I’ve been told that it’s cowardly to possess the viewpoint that the USA is lost. My lack of hope and belief in the ability to return to “the things that made America great” is a downer for some, who insist that the wrongs can be righted and the phoenix of individual liberties will rise again from the ashes or something. I do believe that individual liberty could rise again. I just also paid attention to the “ashes” part that comes first.
Here’s the thing. It’s not cowardly to assess the situation and understand it for what it is, rather than what we want or even need it to be. If anything, being able to set emotion aside and objectively see the predicament we’re in makes you better prepared to deal with it.
If you insist on believing that there is hope for this carcass of a nation, because militias and Constitutional rights, then you haven’t been paying attention nearly as well as you think. There are a few things you need to understand.
a) The Constitution, while brilliant in its time, is dead. It is largely ignored in the courts and on the streets. This is evident by watching the shenanigans in Nevada, or the protests in which cops are ordered to allow and even encourage violence. It’s obvious in the fact that when some cops do choose to become tyrants, they often do so with the tacit approval of their departments, who either look the other way or award them for their actions. In fact, the very people who are supposed to defend you in this corrupt system, are currently calling for gun confiscation and ex parte orders. Yes, the American Bar Association, many of whom are criminal defense lawyers, want your guns taken away.
b) The surveillance state is complete. You cannot hide from it anymore, unless you are willing to engage in a lifestyle that is painstakingly annoying and lacking in technology — and even then, you can’t hide completely because eventually you have to use a piece of societal infrastructure. This means that unless you are engaging in a very specific type of action, in a very specific kind of way, bolstered by a very specific level of tradecraft, they will always know what you’re doing before you do it — and if the current situation is any indication, they’ll already have someone near you to ‘help’ you do it whether you were actually doing it or not.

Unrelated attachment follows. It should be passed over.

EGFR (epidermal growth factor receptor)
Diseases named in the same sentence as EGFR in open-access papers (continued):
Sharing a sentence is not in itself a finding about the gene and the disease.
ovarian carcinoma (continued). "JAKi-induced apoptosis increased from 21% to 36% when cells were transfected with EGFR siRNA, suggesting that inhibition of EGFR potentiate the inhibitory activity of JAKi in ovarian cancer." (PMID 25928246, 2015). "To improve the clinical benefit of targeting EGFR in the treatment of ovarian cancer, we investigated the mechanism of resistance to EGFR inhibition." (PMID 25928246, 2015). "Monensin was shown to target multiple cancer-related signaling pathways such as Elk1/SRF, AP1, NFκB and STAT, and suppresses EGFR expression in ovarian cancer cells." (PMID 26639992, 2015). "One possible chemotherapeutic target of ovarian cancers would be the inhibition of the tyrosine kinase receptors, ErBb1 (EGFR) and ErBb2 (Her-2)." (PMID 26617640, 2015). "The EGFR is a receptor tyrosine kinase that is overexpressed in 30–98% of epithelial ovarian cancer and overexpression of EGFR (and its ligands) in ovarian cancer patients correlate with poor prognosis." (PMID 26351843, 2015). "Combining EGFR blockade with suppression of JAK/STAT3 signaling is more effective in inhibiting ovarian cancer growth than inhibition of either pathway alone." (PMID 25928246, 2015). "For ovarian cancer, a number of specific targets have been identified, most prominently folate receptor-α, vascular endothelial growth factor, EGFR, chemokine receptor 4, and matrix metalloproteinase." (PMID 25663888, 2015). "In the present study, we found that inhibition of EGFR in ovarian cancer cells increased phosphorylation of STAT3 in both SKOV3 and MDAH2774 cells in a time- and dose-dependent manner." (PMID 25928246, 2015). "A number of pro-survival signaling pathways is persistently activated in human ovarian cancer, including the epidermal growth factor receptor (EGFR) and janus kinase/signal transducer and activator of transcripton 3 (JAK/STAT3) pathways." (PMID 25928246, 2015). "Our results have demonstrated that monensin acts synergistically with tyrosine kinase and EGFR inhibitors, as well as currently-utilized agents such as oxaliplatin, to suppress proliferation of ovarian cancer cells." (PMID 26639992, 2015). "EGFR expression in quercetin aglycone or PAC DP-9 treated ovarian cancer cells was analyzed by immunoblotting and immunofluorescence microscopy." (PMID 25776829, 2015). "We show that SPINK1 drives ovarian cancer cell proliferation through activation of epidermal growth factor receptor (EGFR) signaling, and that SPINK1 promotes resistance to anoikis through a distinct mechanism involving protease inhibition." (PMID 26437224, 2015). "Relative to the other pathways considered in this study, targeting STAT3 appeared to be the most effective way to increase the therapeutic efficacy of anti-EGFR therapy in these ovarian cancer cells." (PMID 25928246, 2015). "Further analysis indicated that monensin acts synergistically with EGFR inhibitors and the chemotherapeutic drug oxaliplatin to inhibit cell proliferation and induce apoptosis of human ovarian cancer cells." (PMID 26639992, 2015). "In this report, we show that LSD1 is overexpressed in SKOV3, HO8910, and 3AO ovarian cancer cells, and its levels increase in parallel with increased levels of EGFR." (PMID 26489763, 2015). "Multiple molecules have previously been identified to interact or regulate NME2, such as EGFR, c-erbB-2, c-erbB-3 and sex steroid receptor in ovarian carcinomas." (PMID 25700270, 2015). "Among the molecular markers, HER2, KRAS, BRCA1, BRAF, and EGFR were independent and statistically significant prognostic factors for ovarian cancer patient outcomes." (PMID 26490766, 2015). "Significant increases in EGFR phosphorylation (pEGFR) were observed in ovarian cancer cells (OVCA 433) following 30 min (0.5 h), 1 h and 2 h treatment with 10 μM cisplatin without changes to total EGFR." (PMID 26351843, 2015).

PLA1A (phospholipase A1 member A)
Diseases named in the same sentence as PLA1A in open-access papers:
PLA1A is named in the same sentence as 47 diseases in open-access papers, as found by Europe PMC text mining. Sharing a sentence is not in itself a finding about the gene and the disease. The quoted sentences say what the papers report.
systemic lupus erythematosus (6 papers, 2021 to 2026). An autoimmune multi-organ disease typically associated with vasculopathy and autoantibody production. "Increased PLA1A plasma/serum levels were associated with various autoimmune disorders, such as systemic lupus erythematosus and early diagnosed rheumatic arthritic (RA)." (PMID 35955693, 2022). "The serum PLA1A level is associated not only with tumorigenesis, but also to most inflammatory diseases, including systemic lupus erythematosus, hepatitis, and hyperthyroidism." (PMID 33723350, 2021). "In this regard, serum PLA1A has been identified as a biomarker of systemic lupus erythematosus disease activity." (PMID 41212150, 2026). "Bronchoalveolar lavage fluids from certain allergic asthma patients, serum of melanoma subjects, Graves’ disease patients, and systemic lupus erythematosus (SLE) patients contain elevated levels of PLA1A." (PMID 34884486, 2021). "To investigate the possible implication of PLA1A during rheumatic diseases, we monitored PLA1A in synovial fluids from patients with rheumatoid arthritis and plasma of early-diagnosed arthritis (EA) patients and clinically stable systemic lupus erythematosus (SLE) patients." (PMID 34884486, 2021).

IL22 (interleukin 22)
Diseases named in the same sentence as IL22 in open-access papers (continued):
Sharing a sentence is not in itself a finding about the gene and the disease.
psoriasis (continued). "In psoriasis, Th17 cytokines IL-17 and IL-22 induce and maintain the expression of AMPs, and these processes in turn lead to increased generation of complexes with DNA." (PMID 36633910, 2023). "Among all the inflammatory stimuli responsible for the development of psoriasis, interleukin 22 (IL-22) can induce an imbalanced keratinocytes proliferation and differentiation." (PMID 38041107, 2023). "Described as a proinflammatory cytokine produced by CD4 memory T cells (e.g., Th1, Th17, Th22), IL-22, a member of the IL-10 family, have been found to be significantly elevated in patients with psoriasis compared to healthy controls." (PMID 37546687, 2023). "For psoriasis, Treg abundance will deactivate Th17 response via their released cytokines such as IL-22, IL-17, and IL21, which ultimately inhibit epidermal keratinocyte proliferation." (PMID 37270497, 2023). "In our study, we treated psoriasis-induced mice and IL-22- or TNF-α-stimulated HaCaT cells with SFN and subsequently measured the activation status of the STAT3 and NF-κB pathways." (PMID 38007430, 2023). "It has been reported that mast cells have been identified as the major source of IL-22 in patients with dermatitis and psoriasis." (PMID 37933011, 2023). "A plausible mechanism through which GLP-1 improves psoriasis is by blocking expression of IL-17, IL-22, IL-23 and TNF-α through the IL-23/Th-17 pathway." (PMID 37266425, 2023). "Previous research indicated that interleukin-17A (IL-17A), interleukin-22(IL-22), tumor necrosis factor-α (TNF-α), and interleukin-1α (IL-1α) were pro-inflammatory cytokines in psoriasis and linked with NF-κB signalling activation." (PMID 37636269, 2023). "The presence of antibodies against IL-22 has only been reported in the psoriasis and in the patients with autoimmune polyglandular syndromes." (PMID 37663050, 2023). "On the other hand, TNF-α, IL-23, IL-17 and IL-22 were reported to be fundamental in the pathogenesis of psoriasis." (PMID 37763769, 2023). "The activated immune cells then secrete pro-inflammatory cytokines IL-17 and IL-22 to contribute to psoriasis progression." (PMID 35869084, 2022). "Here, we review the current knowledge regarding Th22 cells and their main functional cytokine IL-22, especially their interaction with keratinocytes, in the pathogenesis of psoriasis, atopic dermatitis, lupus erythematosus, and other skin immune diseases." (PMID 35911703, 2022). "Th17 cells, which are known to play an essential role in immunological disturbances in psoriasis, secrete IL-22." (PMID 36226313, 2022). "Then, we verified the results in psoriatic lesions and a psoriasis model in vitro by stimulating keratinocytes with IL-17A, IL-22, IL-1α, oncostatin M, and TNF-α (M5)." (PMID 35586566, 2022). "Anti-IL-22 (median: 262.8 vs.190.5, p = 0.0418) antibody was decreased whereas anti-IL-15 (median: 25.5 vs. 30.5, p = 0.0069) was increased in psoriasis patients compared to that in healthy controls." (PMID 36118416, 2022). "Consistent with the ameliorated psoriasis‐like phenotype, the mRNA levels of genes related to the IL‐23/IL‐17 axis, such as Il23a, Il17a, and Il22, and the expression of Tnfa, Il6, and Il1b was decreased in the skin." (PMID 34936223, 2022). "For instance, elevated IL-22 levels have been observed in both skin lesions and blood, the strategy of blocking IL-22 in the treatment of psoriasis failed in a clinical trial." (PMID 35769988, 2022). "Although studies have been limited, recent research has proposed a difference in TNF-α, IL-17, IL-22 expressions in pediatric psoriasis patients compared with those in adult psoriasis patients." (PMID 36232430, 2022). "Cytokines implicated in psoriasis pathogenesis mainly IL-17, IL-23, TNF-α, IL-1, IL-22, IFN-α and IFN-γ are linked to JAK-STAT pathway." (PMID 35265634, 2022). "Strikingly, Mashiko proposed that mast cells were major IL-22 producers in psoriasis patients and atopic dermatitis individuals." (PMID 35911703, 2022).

c) Your absolute, core level, most important job in this nation is to raise and train the next generation. If you have kids and you’re setting them aside to run all over the countryside “defending freedom” then you are abdicating your biggest role — and your kids will grow up not even understanding what the point was. Teaching your kids that “Daddy’s missing your birthday because he’s defending liberty at a rally” is NOT the same as sitting down with them every day and training them to think critically, to be self-sufficient, to understand what the principles of liberty are, and to have the intestinal fortitude to act with grace, courage, and strength in a world gone mad. If you’re a parent, that’s your first, top, most critical purpose. As a friend of mine says: It’s “God, family, THEN country.” You can go to every rally imaginable — but if your kids aren’t getting raised in the truth, then what you’re doing is all for nothing because they won’t be able to carry it on — and they won’t have the balls to do it even if they manage to pick up the concept.
d) Going to a protest and acting like you have the authority of the cops or military is not the same as deploying as the military or working as a cop. Some might say they are “assisting law enforcement,” but if you haven’t been given authority, you don’t have any — and while it does happen, it’s certainly not the norm. Showing up to a rally that isn’t even yours, looking like you just crawled out of a surplus clearance sale doesn’t give you authority. In fact, if you roll up to a rally armed and dressed like you’re about to take Fallujah, you’re no different than Antifa — you just have better patches and a rifle instead of a club. And who do you think will be seen as the bigger threat — the kids with clubs, rage, and the support of the media and half of the powers that be? Or the guys who look like they have a Charles Whitman fantasy and just need a tower?